In this step you will need to decide who should conduct the evaluation. This decision should be based on what kind of information you are looking, and it may involve several different people. For example, if you are evaluating an employee to determine if they deserve a raise or promotion, then you will probably want their supervisor to evaluate their overall performance. However, you also might want to include their customers’ opinion about the employee’s performance, as well as the opinions of any subordinate employees under the employee being evaluated. It is also a good idea to have the employee to evaluate himself or herself.
Step Three: Create an Evaluation Instrument
Performance scoring devices
Trait focused performance appraisal systems
Behavior focused performance appraisal systems
Result focused appraisal systems
Graphic rating scales
Forced-choice rating scales
Mixed standards rating scales
Behaviorally anchored rating scales
After you know both why you are evaluating the employee and who will be doing the evaluation you can then design a tool that will measure the items that you want to evaluate.
There are generally three different kinds of focuses that an evaluation tool can have: a trait focus, a behavior focus, or a result focus.
Trait Focused Performance Appraisal System
In a trait focused performance appraisal system, specific traits like dependability, helpfulness, punctuality, etc. are evaluated. This particular appraisal system is often used in customer service evaluations, however, they have many drawbacks. First they are extremely subjective to personal biasing and circumstantial situations. Secondly the reliability and accuracy of these types of evaluations are relatively low. Because of these drawbacks trait focused performance appraisal systems should therefore only be used as a supplement to a more reliable form of an evaluation tool.
Behavior Focused Performance Appraisal System
The next type of evaluation system is a behavior-focused performance appraisal system. This type of evaluation will evaluate what an employee actually does. Common evaluation tools for this kind of evaluation include graphic rating scales, behaviorally anchored rating sales, forced choice rating scales, and mixed standards scales. A graphic rating scale places several employee behaviors on a scale and evaluates where the employee’s performance falls on the sliding scale from excellent to poor. If the employee is performing in a way that is inappropriate manner or in a way that is insufficient to meet the needs of the company, then their scores for each of the desired behaviors will be grouped at the bottom of the scale. If they are performing like an average employee, then their scores should cluster in the center of the scale, and finally if they are performing in an above average manner then their scores will tend to cluster at the top of the scale. This type of rating system will also allow you to easily see what areas the employee excels in and what areas they need to work on.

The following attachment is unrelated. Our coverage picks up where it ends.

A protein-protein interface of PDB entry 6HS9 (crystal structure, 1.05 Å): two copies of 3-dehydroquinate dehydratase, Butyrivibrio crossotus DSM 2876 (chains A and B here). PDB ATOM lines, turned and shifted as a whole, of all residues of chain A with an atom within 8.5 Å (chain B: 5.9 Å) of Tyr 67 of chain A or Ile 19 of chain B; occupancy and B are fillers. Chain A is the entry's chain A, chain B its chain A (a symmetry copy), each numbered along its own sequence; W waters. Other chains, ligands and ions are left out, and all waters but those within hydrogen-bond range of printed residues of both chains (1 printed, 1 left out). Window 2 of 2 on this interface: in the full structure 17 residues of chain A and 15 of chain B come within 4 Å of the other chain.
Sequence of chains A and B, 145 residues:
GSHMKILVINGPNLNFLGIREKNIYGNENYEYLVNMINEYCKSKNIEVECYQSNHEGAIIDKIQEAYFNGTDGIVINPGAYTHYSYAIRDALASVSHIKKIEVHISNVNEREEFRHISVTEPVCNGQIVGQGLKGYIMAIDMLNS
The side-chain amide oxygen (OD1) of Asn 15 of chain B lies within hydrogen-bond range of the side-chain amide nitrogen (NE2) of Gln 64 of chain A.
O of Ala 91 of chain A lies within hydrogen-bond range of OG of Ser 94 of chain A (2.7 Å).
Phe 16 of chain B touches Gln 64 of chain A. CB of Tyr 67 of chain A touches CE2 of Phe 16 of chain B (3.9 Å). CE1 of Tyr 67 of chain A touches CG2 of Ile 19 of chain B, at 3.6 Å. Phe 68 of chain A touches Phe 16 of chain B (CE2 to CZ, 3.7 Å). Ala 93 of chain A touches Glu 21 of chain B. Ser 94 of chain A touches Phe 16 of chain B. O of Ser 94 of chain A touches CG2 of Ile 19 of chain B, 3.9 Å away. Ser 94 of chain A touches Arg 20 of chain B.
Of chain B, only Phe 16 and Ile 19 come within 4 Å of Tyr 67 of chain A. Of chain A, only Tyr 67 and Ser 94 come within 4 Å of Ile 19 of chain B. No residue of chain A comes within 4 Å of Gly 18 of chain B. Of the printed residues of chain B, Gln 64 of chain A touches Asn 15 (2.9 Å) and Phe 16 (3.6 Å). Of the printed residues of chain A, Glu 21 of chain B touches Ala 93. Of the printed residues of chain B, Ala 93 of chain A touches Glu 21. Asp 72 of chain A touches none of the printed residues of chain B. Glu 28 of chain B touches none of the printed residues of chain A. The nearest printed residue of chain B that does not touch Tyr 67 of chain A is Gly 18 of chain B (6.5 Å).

In a behaviorally anchored rating scale the selected behaviors are listed and the evaluator determines if the employee’s performance is adequate. The results are usually formatted in a pass/fail format.
In the forced-choice rating scale behaviors are listed to the left and there are four or five ratings that can be selected on the right. These ratings usually follow a ranking of performance such as poor, needs work, average, above average, or excellent. It is called forced-choice because the evaluator can only choose from the selections provided and there is no place for them to provide their own interpretations or median ratings.
The final scoring devise is the mixed-standards scale. In this type of evaluation tool there is a forced choice scale and a place for the evaluator to make notes and comments as to why they made the choices that they did.
Result Focused Performance Appraisal System
In a result-focused performance appraisal system the concentration is on quantifiable evidence of what an employee accomplished in their job. This is perhaps the most commonly used tool by managers when they are interested in finding out how much an employee is contributing to the company’s bottom line. To design an evaluation tool for this appraisal system you will want to focus your questions or skill evaluations on (1) the quantity of work accomplished, (2) the quality of work accomplished, (3) attendance, and (4) employee safety. To get this information you will probably need to examine production reports by employee, review safety incident reports, review safety training and evaluations from previous studies, attendance reports, and quality inspection reports if available. You will also probably need to interview the employee’s supervisor, fellow employees, subordinate employees, customers, and the employee being evaluated.